Grace Jones is like you’ve never seen her before in the new documentary film Grace Jones: Bloodlight and Bami. She takes us down a journey of her most intimate and real experiences as an artist and gives us an inside look at her upbringing in Jamaica with her family and friends.
The documentary Grace Jones: Bloodlight and Bami directed by Sophie Fiennes open with one of many live musical performances from Jones on stage. Director Sophie Fiennes takes us front and center to the behind-the-scenes footage of what takes place when we see Grace Jones backstage. There are moments when she has arguments with promoters, disagreements with the use of dancers, and also the transformation of Grace Jones turning into the iconic figure we’ve known for decades. The film also features Jean-Paul Goude, Robbie Shakespeare, and Sly Dunbar.
What was so distinctive about this documentary is the haphazard method Fiennes takes with telling Jones’ narrative. She intercuts footage of Grace Jones with her family in Jamaica eating fish and drinking coconut water. The eminent Grace Jones, barely recognizable without her makeup, unpacks so many personal moments as a mother, sister, and daughter. It was beautiful to see how close and connected her family is with her after all of these years and to be have a moment to watch these conversations felt like I was sitting at the dinner table and invited to take part in this family gathering.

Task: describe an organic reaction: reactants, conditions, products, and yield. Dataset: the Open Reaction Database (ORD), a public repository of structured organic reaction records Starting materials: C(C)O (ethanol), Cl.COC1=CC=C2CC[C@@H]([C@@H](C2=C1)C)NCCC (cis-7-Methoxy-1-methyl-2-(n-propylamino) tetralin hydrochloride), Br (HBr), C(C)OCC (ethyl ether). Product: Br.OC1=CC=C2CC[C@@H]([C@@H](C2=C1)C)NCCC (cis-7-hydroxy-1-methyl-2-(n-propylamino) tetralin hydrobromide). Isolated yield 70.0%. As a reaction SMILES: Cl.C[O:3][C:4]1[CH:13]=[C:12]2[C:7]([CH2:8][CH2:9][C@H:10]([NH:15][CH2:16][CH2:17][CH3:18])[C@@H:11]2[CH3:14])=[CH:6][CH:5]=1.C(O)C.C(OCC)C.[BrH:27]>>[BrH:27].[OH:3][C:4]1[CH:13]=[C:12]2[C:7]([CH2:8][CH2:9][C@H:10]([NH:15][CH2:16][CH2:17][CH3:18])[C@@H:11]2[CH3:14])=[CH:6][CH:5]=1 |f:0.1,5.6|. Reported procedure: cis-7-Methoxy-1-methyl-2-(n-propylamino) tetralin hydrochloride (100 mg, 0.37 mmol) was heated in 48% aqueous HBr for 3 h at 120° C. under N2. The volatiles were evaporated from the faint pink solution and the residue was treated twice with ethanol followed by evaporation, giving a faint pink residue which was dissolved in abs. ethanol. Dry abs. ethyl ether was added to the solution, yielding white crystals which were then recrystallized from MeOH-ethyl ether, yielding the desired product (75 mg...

Don’t expect Grace Jones: Bloodlight and Bami to be a documentary that features archival footage from Grace’s past or hear interviews and commentary from colleagues. This film is intentionally used to capture Grace’s life in the now. Her present day story is told as a veteran musical performer and woman who is disciplined and determined to keep the momentum going in her career. You understand after seeing this how she’s managed to keep that sustainability and longevity after all of these decades.
Fiennes only captures the music parts of Grace’s life as opposed to her work in the entertainment industry as an actress. I would have liked to have seen Grace’s commentary about her work in Hollywood, but it appears that at this time Grace Jones herself is focused more on her work in the music industry; at least that’s what the documentary film captures anyway.
I spoke briefly to director Sophie Fiennes and asked about the use of archival footage, oddly enough she says there were none even though the film was shot over a decade. However, I later interpreted that to mean this never before seen footage of Jones was filmed live as it was happening and was not pulled from any previous interviews or home movies from Jones’ past.
Overall I really enjoyed this documentary, I learned so much more than I would expect to find out about Grace, especially the personal aspects of her life. I would highly recommend that any and all fans of Grace Jones watch this film and learn more about this icon’s daily life as a legendary musical artist.